As I hurriedly walked, the days final sweet aromas of gingerbread wandering through the village gently rose into the stratosphere, leaving one unsure if the remaining scent was in fact muscle memory playing tricks on the senses. Situated on the corner of College Street and Broadgate is the quaint ‘Sam Read Bookseller’ shop that stirred fanciful ideas of one day owning my own charming independent bookstore (basically, picturing Meg Ryan’s life in ‘You’ve Got Mail’). (If you want to stop reading after that reference, I understand). From there I crossed the street and walked up Easedale Road with one of my lenses beginning to dig into my lower back through my rucksack. The more I attempted to fix the problem, the worse it gradually became. After three quarters of a mile I turned right onto Helm Close and took the second left onto the driveway of ‘The Lancrigg Hotel’, through the expansive grounds and past the ‘Poet’s Café and Bar’ that looked as poetic as Boris Johnson explaining a lockdown procedure. From here the gardens of the hotel form into woodland and it’s from here you feel like the walk truly begins. The falling sun scattering through the trees formed sharp shards of light skimming across the bed of pine needles that covered the path as two young deer scarpered up the banking with muted deftness.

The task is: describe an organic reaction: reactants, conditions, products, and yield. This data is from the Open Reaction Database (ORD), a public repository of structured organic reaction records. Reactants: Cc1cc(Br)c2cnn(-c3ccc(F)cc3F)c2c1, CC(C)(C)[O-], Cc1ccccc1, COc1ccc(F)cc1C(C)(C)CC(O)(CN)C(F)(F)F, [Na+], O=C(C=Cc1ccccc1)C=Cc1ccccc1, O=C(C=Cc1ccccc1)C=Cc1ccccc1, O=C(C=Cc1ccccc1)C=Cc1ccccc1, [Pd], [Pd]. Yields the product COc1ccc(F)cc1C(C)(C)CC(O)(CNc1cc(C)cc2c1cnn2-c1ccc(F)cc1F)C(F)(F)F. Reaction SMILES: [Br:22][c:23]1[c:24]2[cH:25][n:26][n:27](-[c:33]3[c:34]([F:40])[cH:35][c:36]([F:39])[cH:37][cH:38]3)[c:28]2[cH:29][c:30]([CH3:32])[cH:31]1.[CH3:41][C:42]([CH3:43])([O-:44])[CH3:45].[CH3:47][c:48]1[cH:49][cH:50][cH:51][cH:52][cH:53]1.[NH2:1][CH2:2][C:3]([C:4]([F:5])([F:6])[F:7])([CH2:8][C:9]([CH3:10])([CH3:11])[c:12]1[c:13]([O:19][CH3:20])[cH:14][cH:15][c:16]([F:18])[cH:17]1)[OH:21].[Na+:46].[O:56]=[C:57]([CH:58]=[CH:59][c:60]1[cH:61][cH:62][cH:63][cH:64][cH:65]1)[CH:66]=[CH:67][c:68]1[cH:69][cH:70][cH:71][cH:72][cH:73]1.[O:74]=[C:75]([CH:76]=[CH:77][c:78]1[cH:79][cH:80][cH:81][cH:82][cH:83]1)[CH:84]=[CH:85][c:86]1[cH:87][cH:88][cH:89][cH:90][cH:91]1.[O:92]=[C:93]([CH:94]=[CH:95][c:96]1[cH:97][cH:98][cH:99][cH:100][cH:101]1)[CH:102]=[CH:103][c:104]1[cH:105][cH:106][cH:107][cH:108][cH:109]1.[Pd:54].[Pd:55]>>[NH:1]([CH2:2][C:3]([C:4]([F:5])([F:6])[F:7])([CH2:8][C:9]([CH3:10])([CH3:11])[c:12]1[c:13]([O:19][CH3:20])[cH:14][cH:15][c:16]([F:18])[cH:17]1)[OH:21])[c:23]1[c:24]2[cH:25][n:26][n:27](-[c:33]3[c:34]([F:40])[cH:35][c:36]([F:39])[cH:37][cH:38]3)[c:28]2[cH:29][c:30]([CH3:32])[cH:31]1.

Once out from under the tress, the ascent begins as the soft, spring-like terrain makes way for an obstinate rocky path that winds and pulls up the side of the mountain. The Herdwick sheep whose soft faces disguise their sturdy character well, briefly look up from grazing, resuming the position when they notice there’s no dog in tow. After roughly ten minutes of walking at a 45-degree angle, my jacket is tied around my waist, cushioning the camera lens chipping away at my spine and allowing my sweat soaked t-shirt to breathe. This mountain may not be the highest or most demanding of climbs, but it certainly doesn’t go easy on you. It knows its views from the summit are spectacular and makes you work for them. A perfect test for the more dominant mountains awaiting my arrival in the coming weeks. It doesn’t take long for the stunning views of the nestled Easedale Tarn and the gushing white water that falls from it to come into play. With each ascending bend a new picturesque scene presents itself; below me, to the sou’-sou’- east, the surreal sight of Grasmere, the thirteenth largest lake in the national park looking like the missing piece to a jigsaw puzzle assembled on top of a sky-blue table. Sou’-sou’-west is Silver How and Loughrigg. The adjoining ridge running from Nab Scar to Stone Arthur is to the east and finally in the distance to the west-sou’-west the ever menacing Pavey Ark leading onto the back of Harrison Stickle. As I scrambled to the cairn feeling like a modern-day Sir Edmund Hillary, I was blown back a couple of steps by the abrupt gusts charging up sheer drops and over unflinching jagged rocks that bore down upon amiable contours below, causing me to pull a face resembling Hans Gruber’s when he fell from the thirtieth floor of the Nakatomi building. Following on from this slight scare, I slid back down the cairn, petrified of slipping and slicing my arsehole to ribbons. Successfully managing not to do this, I tried to take shelter from the wind and set my tripod up and place the camera on top. The wind, however, unfortunately sought me out and unmercifully rattled my tripod, closing the curtains on any plans for long exposure photography. Instead I decided to grab a few handheld shots, but the camera wouldn’t switch on. No battery. How the hell did I ever make it as a photographer? Not being one to accept defeat graciously, historically deciding to blame anyone but myself, I cursed John for distracting me with his needless bullshit. It took a while to calm down, but once I did I sat a while and adsorbed the 360-degree views and made my way across to the second cairn known as ‘The Old Woman Playing the Organ’ (a silhouette I couldn’t make out as a kid, and still can’t). The summit of Helm Crag is full of contagious adventure, urging you to stride toward another peak, then another. I clambered down and began to carry on hiking north-west along a clear path. Every so often the wind ceased its howl, allowing the remainder of the sun to warm me through after I cooled significantly whilst motionless on the cairn. After another twenty minutes, I reached Gibson Knott. From there you can vividly see a clear route leading all the way to The Langdales. Cursing myself for not arriving in the morning, I turned back vowing that I would come again soon and spend the day walking from peak to peak. Half-way between Gibson Knott and Helm Crag, I made my way down off the mountain side along a grassy path that on second thoughts could have been a sheep trail. Either way, I eventually came across a stone footpath, that was loose underfoot and staggered and skidded until I finally reached the bottom and onto a much more horizontal path that ran alongside beautiful, inviting rockpools that were part of Easedale Beck. Down in the valley, the sun had bowed out in the west, leaving an autumnal chill in its place. Sheep dogs barked from various farms, their echoes spurring on other dogs further afield. Soon after, I arrived at a beautiful stonewall bridge, stood on the tip of the arch and admired the last of the day’s herculean views. Feeling somewhat profound, I tried to summarize the experience with a word capable of matching the landscape, but I was exhausted and in desperate need of a pint so settled for ‘nice’, except I pronounced it ‘noice’ for some reason.